".fpx",".fxg",". gray"," .grey",".gry",".h",".hbk",".hpp",".ibank",".ibd",".ibz",".idx",".iif",".iiq ",".incpas",".indd",".kc2",".kdbx",".kdc",".key",".kpdx",
      ".lua",".m",".m4v",".max",".mdc",".mdf",".mef",".mfw",".mmw",".moneywell",".mos",".mov",".mp3" ,".mp4",".mpg",".mrw",".msg",".myd",".nd",
      ".ndd",".nef"," .nk2",".nop",".nrw",".ns2",".ns3",".ns4",".nsd",".nsf",".nsg",".nsh",".nwb" ,".nx2",".nxl",".nyf",".oab",".obj",".odb",".odc",".odf",
      ".odg",".odm", ".odp",".ods",".odt",".oil",".orf",".ost",".otg",".oth",".otp",".ots",".ott ",".p12",".p7b",".p7c",".pab",".pages",".pas",".pat",".pcd",
      ".pct",".pdb",".pdd",".pef",".pem",".pfx",".pl",".plc",".pot",".potm",".potx",".ppam",".pps ",".ppsm",".ppsx",".pptm",".prf",".ps",".psafe3",".psd",
      ".pspimage" ,".ptx",".py",".qba",".qbb",".qbm",".qbr",".qbw",".qbx",".qby",".r3d",".raf ",".rat",".raw",".rdb",".rm",".rtf",".rw2",".rwl",".rwz",".s3db",
      ".sas7bd at",".say",".sd0",".sda",".sdf",".sldm",".sldx",".sql",".sqlite",".sqlite3" ,".sqlitedb",".sr2",".srf",".srt",".srw",".st4",".st5",".st6",".st7",".st8" ,
      ".std",".sti",".stw",".stx",".svg",".swf",".sxc",".sxd",".sxg",".sxi",".sxi",". sxm",".sxw",".tex",".tga",".thm",".tlg",".vob",".war",".wallet",".wav",".wb 2",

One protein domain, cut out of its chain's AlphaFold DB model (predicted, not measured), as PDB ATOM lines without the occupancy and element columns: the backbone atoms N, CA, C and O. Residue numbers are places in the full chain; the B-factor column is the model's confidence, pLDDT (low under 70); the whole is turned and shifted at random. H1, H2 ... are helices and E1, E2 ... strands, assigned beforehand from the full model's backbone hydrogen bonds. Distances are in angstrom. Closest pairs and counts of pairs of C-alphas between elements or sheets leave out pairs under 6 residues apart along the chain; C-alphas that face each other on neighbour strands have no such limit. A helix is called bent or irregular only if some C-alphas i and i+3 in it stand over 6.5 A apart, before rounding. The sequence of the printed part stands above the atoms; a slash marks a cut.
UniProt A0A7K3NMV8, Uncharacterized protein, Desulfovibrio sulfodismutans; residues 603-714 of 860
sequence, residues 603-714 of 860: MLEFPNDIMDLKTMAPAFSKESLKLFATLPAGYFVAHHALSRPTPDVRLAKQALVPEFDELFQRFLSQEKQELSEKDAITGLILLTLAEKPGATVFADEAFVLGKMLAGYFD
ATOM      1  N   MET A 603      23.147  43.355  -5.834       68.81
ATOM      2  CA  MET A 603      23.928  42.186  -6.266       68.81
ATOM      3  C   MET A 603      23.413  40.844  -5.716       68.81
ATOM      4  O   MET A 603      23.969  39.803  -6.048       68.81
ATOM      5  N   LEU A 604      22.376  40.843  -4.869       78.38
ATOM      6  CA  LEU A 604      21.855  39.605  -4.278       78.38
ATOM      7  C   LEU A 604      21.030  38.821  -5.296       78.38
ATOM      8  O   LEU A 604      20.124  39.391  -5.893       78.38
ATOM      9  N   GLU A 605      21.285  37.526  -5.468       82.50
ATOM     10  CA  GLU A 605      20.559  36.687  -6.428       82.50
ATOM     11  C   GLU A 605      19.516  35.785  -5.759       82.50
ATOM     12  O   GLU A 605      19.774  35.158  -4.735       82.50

".wmv",".wpd",".wps",".x11",".x3f",".xis",".xla",".xlam",".xlk",".xlm",".x lr",".xlsb",".xlsm",".xlt",".xltm",".xltx",".xlw",".ycbcra",".yuv"

       

      Following the encryption of the victim’s files, the ransomware executes "selfdel.exe" [extracted from the resource section] to delete itself from the system and installs the ransomware note "HELP_DECRYPT_YOUR_FILES.html” onto the victim’s system.

      CERT-In Recommends;

      • Perform regular backups of all critical information to limit the impact of data or system loss and to help expedite the recovery process. Ideally, this data should be kept on a separate device, and backups should be stored offline.
         
      • Restrict connection towards the domains. Put the IPs under watchlist. [Note: blocking of IPs can impact the business. The IP address may hosts multiple genuine domains/ or may belong to a compromised infrastructure. Blacklisting is completely on the business policy of the organization]
         
      • Disable macros in Microsoft Office products. Some Office products allow for the disabling of macros that originate from outside of an organization and can provide a hybrid approach when the organization depends on the legitimate use of macros. For Windows, specific settings can block macros originating from the Internet from running.

      • Restrict execution of powershell /WSCRIPT in enterprise environment Ensure installation and use of the latest version (currently v5.0) of PowerShell, with enhanced logging enabled. script block logging and transcription enabled. Send the associated logs to a centralized log repository for monitoring and analysis.
        Reference:https://www.fireeye.com/blog/threatresearch/2016/02/greater_visib ilityt.html